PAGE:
Many Americans take supplements and vitamins as a way to improve health, whether it be to build stronger bones, support the immune system or lower cholesterol levels. However, a new study led by the University of Missouri found a popular supplement may increase the risk of breast and brain cancer.
The supplement is called nicotinamide riboside (NR) also known as niagen, a form of vitamin B3. Known for its benefits to cardiovascular, metabolic and neurological health, it’s also sometimes used to reverse the signs of aging from inside of the body, according to the National Institutes of Health.
The body converts the supplement into nicotinamide adenine dinucleotide, a coenzyme involved in many metabolic processes, Jeff Gladd, MD, a practicing integrative medicine physician and chief medical officer at Fullscript, told Seasons.
“Nicotinamide riboside has become an increasingly popular dietary supplement ingredient,” he said. “It is naturally found in trace amounts in certain foods, particularly milk-derived products.”
In spite of this, research from MU found high levels of NR could lead to an increased risk of developing triple-negative breast cancer and could cause the cancer to later metastasize or spread to the brain.
“We found that NR supplementation resulted in a significant increase of brain metastasis,” said Elena Goun, PhD, corresponding author of the study and associate professor of chemistry at the University of Missouri. “Importantly, our findings were consistent with previous work.”
Goun shared that some people take vitamins and supplements because they assume they have positive health benefits; however, very little is known about how they actually work.
“Because of this lack of knowledge, we were inspired to study the basic questions surrounding how vitamins and supplements work in the body,” she said.
The researchers used imaging technology to detect how NR supplementation affected cancer growth. According to Goun, they specifically used ultrasensitive bioluminescent-based probes to examine how much NR levels were present in cancer cells, T cells and healthy tissues within small animal models.
They found high levels of NR supplementation led to an increased risk of developing cancer; however, Goun and other experts say more research is needed to understand the exact reasons for how and why NR supplementation could enhance cancer prevalence and growth.
“The exact mechanism of how it enhances metastasis is still under investigation in our lab,” Goun said. “It is important to note that similar to all the health beneficiary studies on NR, our studies were done in small animal models that have limitations.”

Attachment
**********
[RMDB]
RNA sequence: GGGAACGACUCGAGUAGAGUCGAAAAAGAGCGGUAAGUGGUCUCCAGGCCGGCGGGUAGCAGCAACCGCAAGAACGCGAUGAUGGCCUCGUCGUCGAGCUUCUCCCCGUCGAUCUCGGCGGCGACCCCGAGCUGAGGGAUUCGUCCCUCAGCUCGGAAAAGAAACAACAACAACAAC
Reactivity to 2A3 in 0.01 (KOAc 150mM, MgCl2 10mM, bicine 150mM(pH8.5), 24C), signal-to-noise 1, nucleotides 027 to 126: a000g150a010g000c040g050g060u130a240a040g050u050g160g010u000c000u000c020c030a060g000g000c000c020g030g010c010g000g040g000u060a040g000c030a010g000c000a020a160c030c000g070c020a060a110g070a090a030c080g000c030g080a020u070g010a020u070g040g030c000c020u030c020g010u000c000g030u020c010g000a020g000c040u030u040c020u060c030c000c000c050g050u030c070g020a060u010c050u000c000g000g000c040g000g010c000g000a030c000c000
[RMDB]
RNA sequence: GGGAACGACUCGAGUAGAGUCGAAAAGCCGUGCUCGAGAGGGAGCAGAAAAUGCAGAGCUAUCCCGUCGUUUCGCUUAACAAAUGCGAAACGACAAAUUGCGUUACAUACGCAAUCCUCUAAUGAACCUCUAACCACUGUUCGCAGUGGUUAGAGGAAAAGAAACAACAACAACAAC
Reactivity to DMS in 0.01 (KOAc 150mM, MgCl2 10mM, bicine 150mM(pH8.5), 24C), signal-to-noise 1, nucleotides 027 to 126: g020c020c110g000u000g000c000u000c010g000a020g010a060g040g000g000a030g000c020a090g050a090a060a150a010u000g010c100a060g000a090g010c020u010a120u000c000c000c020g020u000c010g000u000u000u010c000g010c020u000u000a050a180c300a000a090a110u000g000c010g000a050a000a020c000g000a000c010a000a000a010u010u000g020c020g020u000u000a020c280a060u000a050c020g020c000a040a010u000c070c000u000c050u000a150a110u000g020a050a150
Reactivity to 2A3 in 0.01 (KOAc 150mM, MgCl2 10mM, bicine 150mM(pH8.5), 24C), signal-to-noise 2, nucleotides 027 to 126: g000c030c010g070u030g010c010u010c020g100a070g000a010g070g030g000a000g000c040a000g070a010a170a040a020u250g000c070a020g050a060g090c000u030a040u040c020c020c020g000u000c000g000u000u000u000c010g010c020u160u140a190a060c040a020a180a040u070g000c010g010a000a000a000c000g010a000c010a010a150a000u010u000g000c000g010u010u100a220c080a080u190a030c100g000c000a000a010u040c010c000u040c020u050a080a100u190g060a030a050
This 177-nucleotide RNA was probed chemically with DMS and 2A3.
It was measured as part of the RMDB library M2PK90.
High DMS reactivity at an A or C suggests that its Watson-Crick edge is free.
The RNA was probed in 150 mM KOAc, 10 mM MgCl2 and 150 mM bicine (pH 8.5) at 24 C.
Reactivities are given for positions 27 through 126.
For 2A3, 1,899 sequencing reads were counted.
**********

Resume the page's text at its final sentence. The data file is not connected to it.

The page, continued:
Is it possible to take too much nicotinamide riboside?
More studies are needed to determine if there is a certain amount of NR that’s considered unsafe. Based on available research, there are certain doses that are considered “tolerable.”
“Several human trials have shown that doses up to 2,000 mg per day for 12 weeks are well tolerated and have not presented any side effects,” Gladd said.
If you have any questions about NR supplementation you should speak with your health care provider.
Should I stop taking certain supplements or vitamins?
Despite what the study found, the data has not yet been supported by human clinical trials. This means that if you’re taking vitamins or supplements that contain NR, you should not stop taking them without consulting with your health care provider first.
“Considering that we don’t have data from human trials and that this study involved a very small sample size of mice, it does not appear to be appropriate to extend wide sweeping generalizations to humans at this time,” Gladd said.
Furthermore, he added many of the current studies investigating the benefits of NR demonstrate favorable safety profiles of the supplement with minimal adverse effects in healthy adults.
In addition, Goun believes more information is needed before vitamins and supplements –including those that contain NR – are recommended to certain groups of people.
“We need to understand more how supplements work before we recommend them to certain patient populations such as elderly people,” Goun said.
In general, it’s important for caregivers and older adults to talk with their health care provider about any supplements they’re taking—not just those that contain NR.
“If you’re currently taking a supplement containing nicotinamide riboside, or if your practitioner has recommended that you take it, talk to them about any of your concerns, evaluate together your own personal risk of cancer and chronic disease and have a discussion weighing the potential risks and benefits,” Gladd said.